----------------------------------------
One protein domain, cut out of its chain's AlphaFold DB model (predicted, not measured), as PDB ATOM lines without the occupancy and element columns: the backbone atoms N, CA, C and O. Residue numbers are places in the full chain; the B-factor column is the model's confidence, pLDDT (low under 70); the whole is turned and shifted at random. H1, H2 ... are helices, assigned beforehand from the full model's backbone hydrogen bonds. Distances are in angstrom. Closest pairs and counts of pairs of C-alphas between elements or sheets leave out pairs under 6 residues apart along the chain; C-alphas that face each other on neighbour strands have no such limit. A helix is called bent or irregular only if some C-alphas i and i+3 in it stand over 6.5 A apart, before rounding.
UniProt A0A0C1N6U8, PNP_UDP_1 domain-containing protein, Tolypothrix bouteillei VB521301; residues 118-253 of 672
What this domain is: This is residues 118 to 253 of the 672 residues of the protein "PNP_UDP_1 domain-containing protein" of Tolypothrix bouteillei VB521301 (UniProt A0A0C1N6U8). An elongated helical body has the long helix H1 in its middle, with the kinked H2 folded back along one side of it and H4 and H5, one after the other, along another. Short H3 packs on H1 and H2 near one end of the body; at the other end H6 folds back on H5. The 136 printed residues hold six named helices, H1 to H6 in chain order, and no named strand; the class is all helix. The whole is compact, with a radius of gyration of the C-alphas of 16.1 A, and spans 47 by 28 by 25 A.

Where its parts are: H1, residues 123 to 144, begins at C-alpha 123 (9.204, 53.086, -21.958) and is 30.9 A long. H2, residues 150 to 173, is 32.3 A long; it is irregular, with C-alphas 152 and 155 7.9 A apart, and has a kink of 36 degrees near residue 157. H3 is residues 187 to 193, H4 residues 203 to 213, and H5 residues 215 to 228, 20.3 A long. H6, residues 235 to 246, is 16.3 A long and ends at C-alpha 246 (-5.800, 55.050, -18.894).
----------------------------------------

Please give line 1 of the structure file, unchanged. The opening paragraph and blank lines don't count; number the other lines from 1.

UniProt A0A0C1N6U8, PNP_UDP_1 domain-containing protein, Tolypothrix bouteillei VB521301; residues 118-253 of 672